A former teammate of Wälti’s in North London, DVD is in a lot of ways the exact opposite type of player. Magic on the ball and an absolute tiger off it, her diminutive stature and baby face belie a tenacious tackler. The Oranje will rely on her ability to create and score goals in the absence of forward/midfielder Vivianne Miedema, one of the best players in the world who is among the many superstars missing the tournament due to an ACL injury.

CM: Raquel Rodríguez (Costa Rica)

29 years old | 100 caps | Portland Thorns FC (USA National Women’s Soccer League)

“Rocky” is another do-it-all midfielder who started for Portland as they won the NWSL last season. Her rise has coincided (and I’m going with causation over correlation here) with a golden age for Las Ticas – she scored their first ever World Cup goal at their only previous tournament appearance in 2015. She’s immensely proud to represent her country, although knew from a young age the lack of resources available for women’s football meant she’d have to leave it for a college scholarship and eventual professional career in the USA.

Yui Hasegawa playing for Manchester City (Photo: Lexy Ilsley – Manchester City/Manchester City FC via Getty Images)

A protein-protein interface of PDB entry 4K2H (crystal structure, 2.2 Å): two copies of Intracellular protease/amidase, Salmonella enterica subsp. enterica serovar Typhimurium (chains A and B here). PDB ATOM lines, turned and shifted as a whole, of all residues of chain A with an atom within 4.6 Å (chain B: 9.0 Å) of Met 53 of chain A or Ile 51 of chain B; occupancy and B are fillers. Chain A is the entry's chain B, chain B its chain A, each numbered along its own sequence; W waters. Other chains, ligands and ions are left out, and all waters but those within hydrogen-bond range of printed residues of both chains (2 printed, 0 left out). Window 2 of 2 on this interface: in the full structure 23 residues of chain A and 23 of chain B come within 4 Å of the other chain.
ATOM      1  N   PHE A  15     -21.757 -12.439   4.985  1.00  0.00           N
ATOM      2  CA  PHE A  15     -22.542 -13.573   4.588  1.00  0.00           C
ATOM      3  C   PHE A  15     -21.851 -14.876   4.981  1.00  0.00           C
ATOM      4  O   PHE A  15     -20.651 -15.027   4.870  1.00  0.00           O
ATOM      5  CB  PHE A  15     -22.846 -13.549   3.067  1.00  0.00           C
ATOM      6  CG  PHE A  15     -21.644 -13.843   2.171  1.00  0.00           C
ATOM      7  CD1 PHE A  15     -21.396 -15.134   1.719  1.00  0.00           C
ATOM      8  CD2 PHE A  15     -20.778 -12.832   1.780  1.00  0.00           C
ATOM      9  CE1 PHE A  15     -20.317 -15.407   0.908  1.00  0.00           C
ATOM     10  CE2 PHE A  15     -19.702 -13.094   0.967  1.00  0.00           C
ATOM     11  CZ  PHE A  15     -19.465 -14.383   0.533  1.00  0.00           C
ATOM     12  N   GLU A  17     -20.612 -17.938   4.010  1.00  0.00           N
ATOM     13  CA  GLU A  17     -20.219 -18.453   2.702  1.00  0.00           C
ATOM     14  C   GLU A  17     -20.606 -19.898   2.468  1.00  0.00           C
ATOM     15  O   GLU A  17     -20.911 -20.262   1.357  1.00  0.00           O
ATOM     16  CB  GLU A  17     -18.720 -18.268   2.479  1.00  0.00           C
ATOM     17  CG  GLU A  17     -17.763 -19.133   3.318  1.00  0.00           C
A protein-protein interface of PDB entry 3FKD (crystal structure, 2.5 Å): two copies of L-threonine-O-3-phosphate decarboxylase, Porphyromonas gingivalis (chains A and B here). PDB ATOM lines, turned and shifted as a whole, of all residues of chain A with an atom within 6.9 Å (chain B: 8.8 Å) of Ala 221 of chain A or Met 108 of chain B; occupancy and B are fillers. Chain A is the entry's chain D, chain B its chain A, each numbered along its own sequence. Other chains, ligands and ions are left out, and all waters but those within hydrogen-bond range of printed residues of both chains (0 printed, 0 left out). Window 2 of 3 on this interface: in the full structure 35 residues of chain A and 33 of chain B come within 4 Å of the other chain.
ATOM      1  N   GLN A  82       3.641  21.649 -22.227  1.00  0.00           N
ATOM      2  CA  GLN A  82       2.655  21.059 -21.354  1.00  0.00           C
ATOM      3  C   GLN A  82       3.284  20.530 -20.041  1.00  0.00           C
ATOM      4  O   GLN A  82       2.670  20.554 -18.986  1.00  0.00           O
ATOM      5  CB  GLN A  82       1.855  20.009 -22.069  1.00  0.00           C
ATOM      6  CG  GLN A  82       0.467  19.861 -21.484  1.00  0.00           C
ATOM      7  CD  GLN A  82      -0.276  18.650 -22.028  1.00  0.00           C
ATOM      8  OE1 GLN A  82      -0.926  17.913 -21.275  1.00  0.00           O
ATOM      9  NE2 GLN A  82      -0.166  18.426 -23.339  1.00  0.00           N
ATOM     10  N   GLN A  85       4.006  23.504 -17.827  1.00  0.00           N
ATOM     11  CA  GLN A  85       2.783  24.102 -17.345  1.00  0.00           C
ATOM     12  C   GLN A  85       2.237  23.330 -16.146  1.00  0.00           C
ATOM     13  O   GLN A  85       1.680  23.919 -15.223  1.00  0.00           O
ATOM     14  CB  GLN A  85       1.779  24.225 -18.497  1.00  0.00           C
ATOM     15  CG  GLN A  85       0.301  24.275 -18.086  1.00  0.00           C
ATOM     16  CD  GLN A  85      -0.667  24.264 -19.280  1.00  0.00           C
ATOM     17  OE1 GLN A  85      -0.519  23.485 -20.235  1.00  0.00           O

LW: Yui Hasegawa (Japan)

26 years old | 65 caps | Manchester City FC (English Women’s Super League)

I imagine we’ll see Yui – among the shortest players at the World Cup at 5 foot 2 – running the midfield for Nadeshiko Japan the same way she does at club level. But since she played plenty of football up there before dropping into the deeper role at City in 2022, I’ve put her out wide. It’s been a conversion Pep Guardiola himself would have been proud of – turning the attacking dynamo into the regista style holding midfielder capable of replacing the world’s best number 6 Keira Walsh after she left for Barcelona.

RW: Caroline Graham Hansen (Norway)

28 years old | 98 caps | FC Barcelona (Spanisha Liga F)

Having Yui tucking into midfield from the left will free CGH up to do what she does better than anyone in the world – dribble past players and bang in goals. Norway have a plethora of attacking superstars in Ada Hegerberg, Guro Reiten and Frida Maanum, but Graham Hansen is definitely the jewel in the crown. Expect her to light up Eden Park in the opening game on July 20 – the Football Ferns’ defenders will have their hands full if Norway can manage to announce their contender credentials from day one.

Striker: Barbra Banda (Zambia)

23 years old | Shanghai Shengli (Chinese Women’s Super League)

Spain and Japan are the comfortable favourites to progress from Group C, but if the Copper Queens can cause an upset it will be through the goals of captain Banda. History-making consecutive hat tricks at the last Olympics shot her to international prominence, then Banda became even more famous when she was banned from the 2022 Women’s Africa Cup of Nations for failing an overly strict gender eligibility test for high natural testosterone levels. Now clear to play again, her strike partnership with Madrid CFF’s Racheal Kunandanji (25 goals in 29 Spanish Liga F games last season) will be formidable.